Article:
When caring about people bring Eastern and Western Medicine together

East Meets West TWU

As an Eastern Herbalist and Acupuncturist, one of the most rewarding opportunities I have is to show practitioners of Western Medicine the power of Eastern Medicine to help people improve their health.

Our clinic was recently visited by the Texas Women’s University.  The nursing students were so excited to see our herbal pharmacy which consists of 500 different herbal ingredients.  They were able to see the complex process of how the herbs get cooked, stored and packaged into supplements.  

Even more amazing was the demonstration of Acupuncture needles.  One nursing student volunteered to get my Acupuncture treatment, and to her astonishment, it was a painless and relaxing experience.  She smiled the entire time while finding acupuncture to be a really curious and miraculous treatment method.

Eastern and Western Medicine together Tien Dao
Eastern and Western Medicine together Tien Dao 2

I took the time to run through my family history of practicing herbal medicine and acupuncture.  I explained that our business has been operating in the same location for 20 years and that our knowledge is 4 generations old.  The medicine itself dates back to 5,000 years ago and is the oldest medicinal practice on earth.  It’s still alive today and is used as mainstream medicine in the East because it is safe and highly effective with far fewer side effects than pharmaceutical drugs.

Related Article: Eastern Botanicals’ History

The girls also requested a session with me in pulse reading as a diagnosis.  After checking their pulses, I explained to them my findings.  I demonstrated the positioning of the fingers at the wrist and also discovered the extreme stress that these young women are experiencing.  We then had some very intimate exchanges of what it is like to be in school full time and working part time.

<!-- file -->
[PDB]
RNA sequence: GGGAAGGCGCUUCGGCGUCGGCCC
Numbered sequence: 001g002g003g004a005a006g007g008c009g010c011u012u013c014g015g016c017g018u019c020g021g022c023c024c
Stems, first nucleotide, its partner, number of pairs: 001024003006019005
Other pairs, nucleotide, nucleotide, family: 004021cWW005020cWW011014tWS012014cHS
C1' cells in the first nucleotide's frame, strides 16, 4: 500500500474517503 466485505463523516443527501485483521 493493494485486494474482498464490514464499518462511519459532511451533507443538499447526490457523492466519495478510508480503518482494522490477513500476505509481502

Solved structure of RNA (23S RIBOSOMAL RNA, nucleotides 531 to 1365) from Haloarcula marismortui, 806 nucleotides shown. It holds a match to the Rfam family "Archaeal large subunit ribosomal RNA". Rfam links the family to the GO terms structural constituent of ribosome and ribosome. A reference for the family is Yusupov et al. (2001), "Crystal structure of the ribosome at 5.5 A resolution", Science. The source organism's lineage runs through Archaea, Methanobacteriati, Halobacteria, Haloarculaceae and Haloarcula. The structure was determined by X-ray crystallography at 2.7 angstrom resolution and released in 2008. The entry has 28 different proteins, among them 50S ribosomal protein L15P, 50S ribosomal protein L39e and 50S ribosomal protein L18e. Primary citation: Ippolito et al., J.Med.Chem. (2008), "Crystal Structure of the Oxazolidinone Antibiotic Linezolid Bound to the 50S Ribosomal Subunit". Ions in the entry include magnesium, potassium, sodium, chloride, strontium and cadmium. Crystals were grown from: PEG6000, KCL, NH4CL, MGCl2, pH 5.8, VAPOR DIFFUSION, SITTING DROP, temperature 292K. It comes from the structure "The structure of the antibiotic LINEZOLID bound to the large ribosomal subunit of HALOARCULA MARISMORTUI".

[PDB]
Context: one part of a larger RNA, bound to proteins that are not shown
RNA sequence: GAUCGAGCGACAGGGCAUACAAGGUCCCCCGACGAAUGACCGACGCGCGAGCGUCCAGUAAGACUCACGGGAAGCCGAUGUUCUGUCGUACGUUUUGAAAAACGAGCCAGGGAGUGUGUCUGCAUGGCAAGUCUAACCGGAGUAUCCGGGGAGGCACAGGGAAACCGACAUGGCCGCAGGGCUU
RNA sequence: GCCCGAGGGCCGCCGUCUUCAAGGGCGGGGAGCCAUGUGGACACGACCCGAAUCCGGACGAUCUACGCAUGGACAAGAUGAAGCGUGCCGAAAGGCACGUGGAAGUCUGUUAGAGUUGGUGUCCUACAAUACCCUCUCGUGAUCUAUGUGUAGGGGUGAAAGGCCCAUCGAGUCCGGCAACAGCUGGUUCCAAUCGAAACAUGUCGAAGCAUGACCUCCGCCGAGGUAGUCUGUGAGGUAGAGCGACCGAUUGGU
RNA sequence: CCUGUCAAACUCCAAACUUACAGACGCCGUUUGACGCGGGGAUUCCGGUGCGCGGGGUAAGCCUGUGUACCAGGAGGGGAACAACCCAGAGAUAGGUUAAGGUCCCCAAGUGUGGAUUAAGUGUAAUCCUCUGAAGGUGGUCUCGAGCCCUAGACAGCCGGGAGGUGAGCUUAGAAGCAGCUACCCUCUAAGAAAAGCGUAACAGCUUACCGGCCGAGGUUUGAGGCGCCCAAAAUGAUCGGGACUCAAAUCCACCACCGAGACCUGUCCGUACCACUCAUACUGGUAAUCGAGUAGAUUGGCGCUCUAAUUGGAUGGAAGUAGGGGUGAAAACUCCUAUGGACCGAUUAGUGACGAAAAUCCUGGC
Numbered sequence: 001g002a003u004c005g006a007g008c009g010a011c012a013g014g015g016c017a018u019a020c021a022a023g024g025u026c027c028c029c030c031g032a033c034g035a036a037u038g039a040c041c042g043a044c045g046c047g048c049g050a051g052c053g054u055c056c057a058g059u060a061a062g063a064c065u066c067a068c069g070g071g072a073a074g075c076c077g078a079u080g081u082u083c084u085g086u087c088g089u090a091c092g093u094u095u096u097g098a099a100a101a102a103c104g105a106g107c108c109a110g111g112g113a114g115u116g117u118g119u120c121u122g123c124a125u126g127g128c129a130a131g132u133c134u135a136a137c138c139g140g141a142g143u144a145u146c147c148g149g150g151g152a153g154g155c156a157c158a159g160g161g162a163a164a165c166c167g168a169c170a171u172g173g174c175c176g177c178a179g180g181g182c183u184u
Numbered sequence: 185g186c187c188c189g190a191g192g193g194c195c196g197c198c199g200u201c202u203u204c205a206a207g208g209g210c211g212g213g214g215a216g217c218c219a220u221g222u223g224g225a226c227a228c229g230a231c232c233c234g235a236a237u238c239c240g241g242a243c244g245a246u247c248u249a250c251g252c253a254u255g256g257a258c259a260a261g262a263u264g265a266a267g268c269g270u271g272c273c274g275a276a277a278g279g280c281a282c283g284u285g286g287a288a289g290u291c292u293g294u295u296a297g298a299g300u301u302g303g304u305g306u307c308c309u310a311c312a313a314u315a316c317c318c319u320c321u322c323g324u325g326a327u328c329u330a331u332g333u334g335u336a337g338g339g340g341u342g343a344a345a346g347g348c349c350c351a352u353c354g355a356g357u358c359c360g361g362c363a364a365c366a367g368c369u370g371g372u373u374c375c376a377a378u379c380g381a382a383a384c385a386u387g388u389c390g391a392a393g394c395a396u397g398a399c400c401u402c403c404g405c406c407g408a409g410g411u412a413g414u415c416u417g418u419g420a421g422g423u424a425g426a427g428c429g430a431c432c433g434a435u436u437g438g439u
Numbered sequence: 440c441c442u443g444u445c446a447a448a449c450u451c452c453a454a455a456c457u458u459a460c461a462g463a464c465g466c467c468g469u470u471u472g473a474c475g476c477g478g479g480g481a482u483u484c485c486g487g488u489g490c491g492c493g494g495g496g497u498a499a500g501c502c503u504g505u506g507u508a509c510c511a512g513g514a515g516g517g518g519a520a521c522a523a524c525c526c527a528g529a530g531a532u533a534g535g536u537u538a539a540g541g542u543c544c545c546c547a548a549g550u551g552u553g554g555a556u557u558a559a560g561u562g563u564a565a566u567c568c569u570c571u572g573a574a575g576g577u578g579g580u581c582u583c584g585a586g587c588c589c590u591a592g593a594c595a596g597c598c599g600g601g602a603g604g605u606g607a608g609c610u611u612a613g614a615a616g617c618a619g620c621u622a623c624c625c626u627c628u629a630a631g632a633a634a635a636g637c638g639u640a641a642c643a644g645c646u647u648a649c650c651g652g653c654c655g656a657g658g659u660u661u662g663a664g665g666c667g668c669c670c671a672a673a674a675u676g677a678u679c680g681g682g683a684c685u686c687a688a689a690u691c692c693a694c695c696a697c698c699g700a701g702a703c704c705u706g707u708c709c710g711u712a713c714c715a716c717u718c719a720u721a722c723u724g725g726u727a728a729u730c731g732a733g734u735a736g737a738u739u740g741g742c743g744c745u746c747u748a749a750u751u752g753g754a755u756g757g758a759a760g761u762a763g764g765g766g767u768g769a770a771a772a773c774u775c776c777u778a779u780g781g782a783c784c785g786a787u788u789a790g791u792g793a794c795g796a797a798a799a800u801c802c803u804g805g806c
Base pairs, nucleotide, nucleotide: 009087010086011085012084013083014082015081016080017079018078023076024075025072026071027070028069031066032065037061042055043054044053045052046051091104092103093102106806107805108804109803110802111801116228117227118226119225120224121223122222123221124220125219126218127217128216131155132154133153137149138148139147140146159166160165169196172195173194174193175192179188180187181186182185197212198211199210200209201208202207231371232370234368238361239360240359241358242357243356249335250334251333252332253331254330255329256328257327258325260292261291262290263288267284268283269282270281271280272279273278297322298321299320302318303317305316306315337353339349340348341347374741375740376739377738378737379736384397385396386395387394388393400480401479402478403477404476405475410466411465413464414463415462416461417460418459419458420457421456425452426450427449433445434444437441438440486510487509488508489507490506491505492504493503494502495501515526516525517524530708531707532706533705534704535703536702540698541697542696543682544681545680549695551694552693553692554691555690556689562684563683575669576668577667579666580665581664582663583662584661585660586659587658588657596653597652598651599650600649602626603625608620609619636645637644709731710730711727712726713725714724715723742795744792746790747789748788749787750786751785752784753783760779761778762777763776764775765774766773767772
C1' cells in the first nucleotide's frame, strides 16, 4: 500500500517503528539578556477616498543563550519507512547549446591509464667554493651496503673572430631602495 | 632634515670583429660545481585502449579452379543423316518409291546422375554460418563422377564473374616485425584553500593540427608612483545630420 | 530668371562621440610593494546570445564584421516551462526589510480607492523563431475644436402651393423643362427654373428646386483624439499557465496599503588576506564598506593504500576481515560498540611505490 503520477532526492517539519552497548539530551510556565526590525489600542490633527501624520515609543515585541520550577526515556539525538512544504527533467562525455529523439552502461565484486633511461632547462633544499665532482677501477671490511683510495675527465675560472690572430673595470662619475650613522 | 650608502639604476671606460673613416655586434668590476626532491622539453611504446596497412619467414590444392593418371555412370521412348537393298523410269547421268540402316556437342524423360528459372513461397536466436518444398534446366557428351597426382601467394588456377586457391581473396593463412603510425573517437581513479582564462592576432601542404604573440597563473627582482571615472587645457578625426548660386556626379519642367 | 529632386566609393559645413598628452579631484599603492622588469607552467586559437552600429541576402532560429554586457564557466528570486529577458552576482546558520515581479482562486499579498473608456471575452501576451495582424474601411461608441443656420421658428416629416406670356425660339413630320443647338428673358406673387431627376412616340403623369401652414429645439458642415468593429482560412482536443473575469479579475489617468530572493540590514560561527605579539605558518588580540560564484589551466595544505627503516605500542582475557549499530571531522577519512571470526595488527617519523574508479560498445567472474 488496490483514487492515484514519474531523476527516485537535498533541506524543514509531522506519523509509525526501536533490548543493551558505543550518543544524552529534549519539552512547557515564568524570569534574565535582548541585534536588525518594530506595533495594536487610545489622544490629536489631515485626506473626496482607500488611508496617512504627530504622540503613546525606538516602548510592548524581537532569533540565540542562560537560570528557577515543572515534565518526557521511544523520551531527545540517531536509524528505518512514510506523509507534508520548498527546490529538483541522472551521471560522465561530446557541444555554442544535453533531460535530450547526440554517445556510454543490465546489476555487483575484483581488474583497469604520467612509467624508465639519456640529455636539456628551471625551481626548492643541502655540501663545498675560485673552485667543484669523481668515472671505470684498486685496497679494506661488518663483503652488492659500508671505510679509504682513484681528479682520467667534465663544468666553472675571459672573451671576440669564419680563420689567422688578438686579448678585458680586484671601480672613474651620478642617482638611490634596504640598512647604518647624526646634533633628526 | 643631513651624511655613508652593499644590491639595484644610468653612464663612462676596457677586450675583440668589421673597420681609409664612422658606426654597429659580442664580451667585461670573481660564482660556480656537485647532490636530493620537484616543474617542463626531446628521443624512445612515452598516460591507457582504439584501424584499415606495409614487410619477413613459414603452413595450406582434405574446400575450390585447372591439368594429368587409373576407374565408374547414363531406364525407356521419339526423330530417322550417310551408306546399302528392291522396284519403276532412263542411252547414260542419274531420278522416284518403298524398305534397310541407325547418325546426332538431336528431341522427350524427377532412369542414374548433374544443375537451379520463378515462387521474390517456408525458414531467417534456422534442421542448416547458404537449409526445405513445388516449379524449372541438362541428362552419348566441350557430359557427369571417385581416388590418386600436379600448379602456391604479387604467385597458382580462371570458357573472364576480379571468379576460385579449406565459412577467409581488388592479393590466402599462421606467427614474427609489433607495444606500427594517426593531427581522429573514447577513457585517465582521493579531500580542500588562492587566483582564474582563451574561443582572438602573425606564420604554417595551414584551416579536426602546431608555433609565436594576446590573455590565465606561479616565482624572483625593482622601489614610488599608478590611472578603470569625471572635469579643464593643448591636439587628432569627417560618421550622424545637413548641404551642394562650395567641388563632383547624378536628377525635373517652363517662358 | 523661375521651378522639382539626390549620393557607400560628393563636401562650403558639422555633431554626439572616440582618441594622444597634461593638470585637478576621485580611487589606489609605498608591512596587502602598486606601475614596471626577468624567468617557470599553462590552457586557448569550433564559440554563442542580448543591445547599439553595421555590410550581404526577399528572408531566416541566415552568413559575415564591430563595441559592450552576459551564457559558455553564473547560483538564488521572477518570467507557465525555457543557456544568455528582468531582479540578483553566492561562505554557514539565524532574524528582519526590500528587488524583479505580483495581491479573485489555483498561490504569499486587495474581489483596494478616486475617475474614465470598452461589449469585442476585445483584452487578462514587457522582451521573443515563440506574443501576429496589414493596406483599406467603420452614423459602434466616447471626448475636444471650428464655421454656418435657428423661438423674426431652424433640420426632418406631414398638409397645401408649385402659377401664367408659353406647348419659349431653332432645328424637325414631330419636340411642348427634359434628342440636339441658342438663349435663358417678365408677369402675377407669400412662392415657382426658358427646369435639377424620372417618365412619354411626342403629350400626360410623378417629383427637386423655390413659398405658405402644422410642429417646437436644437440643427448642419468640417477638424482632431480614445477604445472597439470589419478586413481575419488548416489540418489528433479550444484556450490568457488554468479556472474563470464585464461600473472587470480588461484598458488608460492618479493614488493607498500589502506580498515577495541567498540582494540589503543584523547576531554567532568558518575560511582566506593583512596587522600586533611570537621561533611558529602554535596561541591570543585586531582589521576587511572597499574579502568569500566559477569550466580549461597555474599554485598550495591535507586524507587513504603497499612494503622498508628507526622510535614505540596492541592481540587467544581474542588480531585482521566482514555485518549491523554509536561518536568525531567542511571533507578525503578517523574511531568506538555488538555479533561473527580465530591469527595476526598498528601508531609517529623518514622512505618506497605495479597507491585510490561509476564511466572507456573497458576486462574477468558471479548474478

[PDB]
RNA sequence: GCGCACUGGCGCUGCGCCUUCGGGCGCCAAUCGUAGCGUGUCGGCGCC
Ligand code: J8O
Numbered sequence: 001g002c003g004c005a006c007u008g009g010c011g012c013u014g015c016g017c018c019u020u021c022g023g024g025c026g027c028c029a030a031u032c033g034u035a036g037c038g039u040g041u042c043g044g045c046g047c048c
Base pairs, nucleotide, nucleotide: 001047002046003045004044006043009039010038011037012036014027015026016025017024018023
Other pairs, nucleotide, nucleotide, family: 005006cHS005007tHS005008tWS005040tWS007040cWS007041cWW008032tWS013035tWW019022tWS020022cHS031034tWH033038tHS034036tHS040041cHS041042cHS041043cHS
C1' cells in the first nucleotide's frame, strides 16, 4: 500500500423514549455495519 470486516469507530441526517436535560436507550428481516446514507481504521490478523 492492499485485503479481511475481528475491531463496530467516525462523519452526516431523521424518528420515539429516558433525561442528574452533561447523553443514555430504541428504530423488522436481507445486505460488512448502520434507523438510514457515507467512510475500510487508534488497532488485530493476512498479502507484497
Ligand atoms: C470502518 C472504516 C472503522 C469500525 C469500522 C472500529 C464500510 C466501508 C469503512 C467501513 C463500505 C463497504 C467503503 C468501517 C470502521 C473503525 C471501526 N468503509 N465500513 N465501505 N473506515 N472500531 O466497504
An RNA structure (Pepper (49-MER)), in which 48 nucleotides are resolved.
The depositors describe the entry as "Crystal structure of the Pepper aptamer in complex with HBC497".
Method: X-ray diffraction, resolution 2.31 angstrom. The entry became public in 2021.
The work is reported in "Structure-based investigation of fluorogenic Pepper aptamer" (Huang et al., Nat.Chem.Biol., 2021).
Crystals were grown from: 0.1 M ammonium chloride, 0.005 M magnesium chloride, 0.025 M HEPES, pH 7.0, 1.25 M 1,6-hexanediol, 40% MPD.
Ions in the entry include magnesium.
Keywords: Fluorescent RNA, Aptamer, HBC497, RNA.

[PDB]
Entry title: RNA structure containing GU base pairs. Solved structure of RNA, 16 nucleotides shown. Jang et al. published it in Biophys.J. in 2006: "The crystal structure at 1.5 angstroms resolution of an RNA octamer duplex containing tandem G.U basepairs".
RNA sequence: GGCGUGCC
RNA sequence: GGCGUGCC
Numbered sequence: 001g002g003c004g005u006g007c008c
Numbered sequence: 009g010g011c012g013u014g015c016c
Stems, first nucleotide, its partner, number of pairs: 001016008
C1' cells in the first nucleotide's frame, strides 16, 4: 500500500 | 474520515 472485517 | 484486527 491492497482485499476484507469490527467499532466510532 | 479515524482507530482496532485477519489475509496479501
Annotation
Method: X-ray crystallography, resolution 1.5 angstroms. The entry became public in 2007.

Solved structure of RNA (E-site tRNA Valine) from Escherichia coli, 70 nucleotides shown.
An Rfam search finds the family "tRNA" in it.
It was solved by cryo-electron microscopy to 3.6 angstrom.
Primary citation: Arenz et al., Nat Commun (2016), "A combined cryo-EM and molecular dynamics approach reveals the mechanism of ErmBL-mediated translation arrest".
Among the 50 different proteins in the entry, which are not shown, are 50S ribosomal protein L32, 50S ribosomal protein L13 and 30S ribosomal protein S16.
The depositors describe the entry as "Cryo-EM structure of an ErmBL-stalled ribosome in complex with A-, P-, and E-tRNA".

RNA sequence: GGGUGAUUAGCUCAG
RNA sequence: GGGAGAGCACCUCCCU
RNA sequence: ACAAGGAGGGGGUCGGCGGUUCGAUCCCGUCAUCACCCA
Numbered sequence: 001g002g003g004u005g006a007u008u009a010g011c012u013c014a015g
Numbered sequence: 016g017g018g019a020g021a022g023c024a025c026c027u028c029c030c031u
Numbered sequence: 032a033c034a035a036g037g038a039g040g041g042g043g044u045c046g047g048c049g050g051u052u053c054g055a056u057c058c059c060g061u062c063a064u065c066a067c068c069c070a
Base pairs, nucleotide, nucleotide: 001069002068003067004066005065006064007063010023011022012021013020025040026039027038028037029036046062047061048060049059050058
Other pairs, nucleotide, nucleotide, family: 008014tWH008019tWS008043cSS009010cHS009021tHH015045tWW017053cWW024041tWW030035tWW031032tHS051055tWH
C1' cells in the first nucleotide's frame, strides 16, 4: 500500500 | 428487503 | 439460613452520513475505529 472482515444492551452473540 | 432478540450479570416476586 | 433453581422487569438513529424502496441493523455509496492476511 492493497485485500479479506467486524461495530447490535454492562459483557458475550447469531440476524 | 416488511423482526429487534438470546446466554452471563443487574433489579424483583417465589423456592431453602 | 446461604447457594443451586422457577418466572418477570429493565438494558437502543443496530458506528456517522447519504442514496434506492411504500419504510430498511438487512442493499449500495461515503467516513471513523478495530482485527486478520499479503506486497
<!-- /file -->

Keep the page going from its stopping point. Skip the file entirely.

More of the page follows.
I revisited briefly those memories of studying for finals and feeling extremely nervous about job-hunting post graduation. I recalled the amount of pressure you feel as a young adult, trying to fulfill your educational goals and finally stepping out into the professional work world for the first time.  I instantly felt a powerful bond with these young women who are aspiring to be great healers and care providers for so many people along their paths.

There is a mutual admiration for their dedication and accomplishments, and I can only pray for more women like these in the world who dream of lessening the pain and suffering of others by devoting their love and attention to their profession.  This bonding experience was profound and made me deeply appreciate the women in my field and in my life.  I wished them the very best in their journey to success and I’m proud to have had the experience to connect with them professionally and personally.

Eastern and Western Medicine together

I am grateful every day that what I do gives people inspiration and hope, and ultimately that gives me complete fulfillment in my life.  Without making connections with people, and constantly growing my efforts to contribute to others, my life would feel incomplete.

Thank you, Texas Women’s University for providing me the opportunity to reflect on my own path, and the passion and fulfillment I feel when providing care for those in need.